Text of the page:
The Paw Print

The Paw Print

The Paw Print

The Helen Keller Conspiracy — Innocent Or Harmful?

The Helen Keller Conspiracy -- Innocent Or Harmful?

Helen Adams Keller has been a staple in the deaf community for decades, she’s gone down in history for her amazing story and honorable advocacy for disabled rights. As children we heard about the woman who learned to communicate using her hands, regardless of being both blind and deaf. However, due to a common trend online, people are starting to question if she even existed–making remarks and jokes against her legacy. This seems arbitrary at first glance; who would care about a lame social media conspiracy? As a student of Heritage High School, and a member of the deaf community, I am here to explain exactly why this innocent trend is so harmful.

The deaf community has struggled to gain acknowledgement from society for years–a rise in ASL education in schools has been superficial in granting more awareness. I remember as a child my sister and I had to move from our home school due to the lack in hearing IEP’s. Teachers disregarded using hearing devices during class to help their impaired students, and isolation became the norm as kids fell under the impression deaf = mute. In my new school, we had a deaf education class after school, where I first learned about Helen Keller. She was the first famous deaf person I’d ever heard of, and even now I probably couldn’t name more than 5 deaf actors and musicians.

Helen Keller showed that disabled people are not limited to their disabilities, and can push the boundaries of what our genetics handed us. One of the reasons this trend began was due to people saying “She couldn’t be real, how could a deaf and blind woman have done so much?”. People joked saying that Helen Keller was made up by the government, or just in order to spread propaganda. This spreads the false idea that disabled people are not able to excel in their fields and hobbies just like an able bodied individual is.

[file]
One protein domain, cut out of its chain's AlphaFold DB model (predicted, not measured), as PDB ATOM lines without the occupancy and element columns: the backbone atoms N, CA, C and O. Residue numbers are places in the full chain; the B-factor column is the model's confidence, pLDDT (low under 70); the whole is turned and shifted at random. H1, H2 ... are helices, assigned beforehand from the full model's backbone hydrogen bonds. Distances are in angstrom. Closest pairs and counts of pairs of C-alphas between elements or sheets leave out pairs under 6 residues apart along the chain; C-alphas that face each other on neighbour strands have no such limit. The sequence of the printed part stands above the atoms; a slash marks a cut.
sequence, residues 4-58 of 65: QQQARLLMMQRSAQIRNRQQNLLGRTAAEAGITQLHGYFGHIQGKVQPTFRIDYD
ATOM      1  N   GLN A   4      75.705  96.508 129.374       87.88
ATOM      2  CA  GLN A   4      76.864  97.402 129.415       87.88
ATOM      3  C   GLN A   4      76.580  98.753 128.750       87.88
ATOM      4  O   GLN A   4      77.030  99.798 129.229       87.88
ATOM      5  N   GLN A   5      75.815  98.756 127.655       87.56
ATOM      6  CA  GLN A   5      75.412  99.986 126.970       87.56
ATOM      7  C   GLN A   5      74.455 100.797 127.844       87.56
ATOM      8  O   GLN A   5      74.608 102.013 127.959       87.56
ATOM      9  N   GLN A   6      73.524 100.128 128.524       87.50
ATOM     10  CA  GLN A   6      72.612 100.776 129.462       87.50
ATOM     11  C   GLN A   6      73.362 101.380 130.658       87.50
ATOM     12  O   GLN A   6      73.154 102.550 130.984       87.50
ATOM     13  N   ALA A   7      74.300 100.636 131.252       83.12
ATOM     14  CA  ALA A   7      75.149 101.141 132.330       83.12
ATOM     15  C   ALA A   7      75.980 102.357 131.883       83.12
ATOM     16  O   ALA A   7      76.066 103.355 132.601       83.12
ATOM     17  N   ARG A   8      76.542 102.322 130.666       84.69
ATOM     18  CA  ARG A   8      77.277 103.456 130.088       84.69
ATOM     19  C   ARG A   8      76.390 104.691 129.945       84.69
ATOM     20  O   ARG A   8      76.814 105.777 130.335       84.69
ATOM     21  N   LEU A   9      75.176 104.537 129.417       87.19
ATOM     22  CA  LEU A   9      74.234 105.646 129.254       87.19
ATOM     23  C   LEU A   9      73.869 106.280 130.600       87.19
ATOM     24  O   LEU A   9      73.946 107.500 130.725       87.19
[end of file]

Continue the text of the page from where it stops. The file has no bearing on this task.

Helen Keller attended Radcliffe college of Harvard University, and became the first deafblind person in the US to earn a bachelor’s degree of art. She joined the Socialist Party of America and fought for Women’s Rights in the US. She wrote the autobiography The Story Of my Life in 1903 and was inducted into the Alabama Women’s Hall of Fame in 1971.

Helen Keller proved herself a great woman, not tied down by the challenges her life gave her. Before contributing to harmful and ignorant trends such as the one claiming there was no such thing as Helen Keller–think about what she brings to the deafblind community. Next time you are in your ASL class, or speak to a blind or deaf person, think about all the amazing things they’ve contributed to this world.

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About the Contributor
Oliver Stoltz
Oliver Stoltz, Staff Writer
Oliver is a Junior at Heritage, this is his first year in Journalism. He transferred from THS and is very excited to start at a new school. When he is not writing he listens to music, watches movies, and works as a barista. Oliver is very excited to write articles for the Paw Print as he connects with the HHS 25' class!